Southern Heaven Gate 南天門, Gubeikou | China Heritage Quarterly
Thousand Buddha Cliffs, Sichuan
Sang Ye with Geremie R. Barmé
At the time of Boerschmann's photographic expedition over 17,000 Buddha statues ranging from the time of the Northern and Southern dynasties right up to the Ming could be found at the Thousand Buddha Cliffs on the eastern bank of the Jialing River north of Guangyuan, Sichuan province 四川省廣元市嘉陵江東岸.[Fig.1]
When the Sichuan-Shaanxi highway was built under the aegis of the National government in 1935 nearly ten thousand of these statues were destroyed. Thereafter, further depredations were commonplace and, today, only some 7,000 figures remain, mostly in a damaged or much-reduced state.[Fig.2]
In 1991, the local government built a viewing corridor for tourists. In the process they added bars and grills to many of the niches and grottoes to prevent further destruction and theft. This was tantamount to being another round of despoliation.[Fig.3]
A former head of the Thousand Buddha Cliffs Culture Relics Station observes:
Although the Cliffs are a protected state relics, administration of this heritage site has always been inadequate. Even now the Cliffs are right next to a highway and are constantly subject to exhaust fumes as well as the impact of heavy vehicles. We are on a main artery into Sichuan province and not even the Minister of Transportation has the power to change the routing of the road. That'd probably take an order from the Premier himself. But on the positive side, this road has its benefits—we are the only sculpture cliffs located on a major road, so it's very convenient. So, it should have a direct tourist pay-off. But there's the irony: we're right next to the road so most people just have a look as they drive by. They don't stop to buy an entry ticket to come and look up close. Anyway, we can't exactly build a wall around the cliffs to prevent people from looking. We couldn't afford to do even if we wanted to: how many tickets would we have to sell to be able to pay for such a huge wall?
Many of the remaining Buddhas have no heads that's because when the road was first built [in the 1930s] no one was put in charge of protecting the caves. Anyone could steal a head if they wanted to. After all ten thousand Buddhas had been blown up to build the road, what did a few more heads matter?
After Liberation [in 1949], after Premier Zhou Enlai signed the document to list this as a protected site [in 1961], two people were hired to look after the Cliffs. Not long after the Red Guards rebelled and brought their hoes to chop off Buddha heads. They got every head within reach. They couldn't smash the biggest heads so they had to be satisfied with chopping off their noses.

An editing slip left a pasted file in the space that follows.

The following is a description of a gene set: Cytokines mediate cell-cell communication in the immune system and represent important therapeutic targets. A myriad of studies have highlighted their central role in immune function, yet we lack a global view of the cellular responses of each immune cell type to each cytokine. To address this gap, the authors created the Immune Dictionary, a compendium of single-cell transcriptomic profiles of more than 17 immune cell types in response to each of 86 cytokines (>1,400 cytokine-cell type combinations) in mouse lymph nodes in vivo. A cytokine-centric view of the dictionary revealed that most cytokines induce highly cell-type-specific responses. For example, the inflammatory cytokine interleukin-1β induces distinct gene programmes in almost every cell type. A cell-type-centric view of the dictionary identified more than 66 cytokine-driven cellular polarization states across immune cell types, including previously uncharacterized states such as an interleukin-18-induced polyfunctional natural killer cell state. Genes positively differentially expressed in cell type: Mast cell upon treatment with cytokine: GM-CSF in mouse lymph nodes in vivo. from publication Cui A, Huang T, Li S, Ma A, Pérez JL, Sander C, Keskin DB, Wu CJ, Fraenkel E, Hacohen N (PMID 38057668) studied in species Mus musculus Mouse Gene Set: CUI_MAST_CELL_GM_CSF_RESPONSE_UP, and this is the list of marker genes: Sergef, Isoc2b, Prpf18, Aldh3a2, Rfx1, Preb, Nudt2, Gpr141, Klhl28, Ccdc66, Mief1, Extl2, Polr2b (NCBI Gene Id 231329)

Not that many were left following the destructive frenzy. And by then people knew that cultural relics were worthy something, so from the late 1980s people started stealing them. So some of the better-preserved heads were pilfered and smuggled out of China. We had no choice to construct metal grills over the caves. Everyone knows they reduce visibility and that to install them you have to drill holes into the cliffs, which naturally affects the relics. But we had to do it: a small act of vandalism to prevent a greater vandalism.
Everyone in China knows that foreigners stole some Buddhas and wall paintings from the Mogao Caves at Dunhuang before Liberation. To be totally honest, only a few Buddhas and a limited number of wall paintings were taken. But because the state uses every possible occasion to cast recriminations over it, everyone knows about that vandalism.
What about here? There have been a number of waves of destruction from the 1930s. Countless Buddhas have been pulverized. As for the wall paintings, well, most of them have been obliterated. Although some visitors know a little of this history, most people don't have a clue.
People don't know about this destruction because the state doesn't talk about it. 'There's a difference between foreigners and Chinese' [nei wai you bie 内外有别]. Since you can't blame anyone for the destruction wrought by your own hand, you're too embarrassed to make anything of it.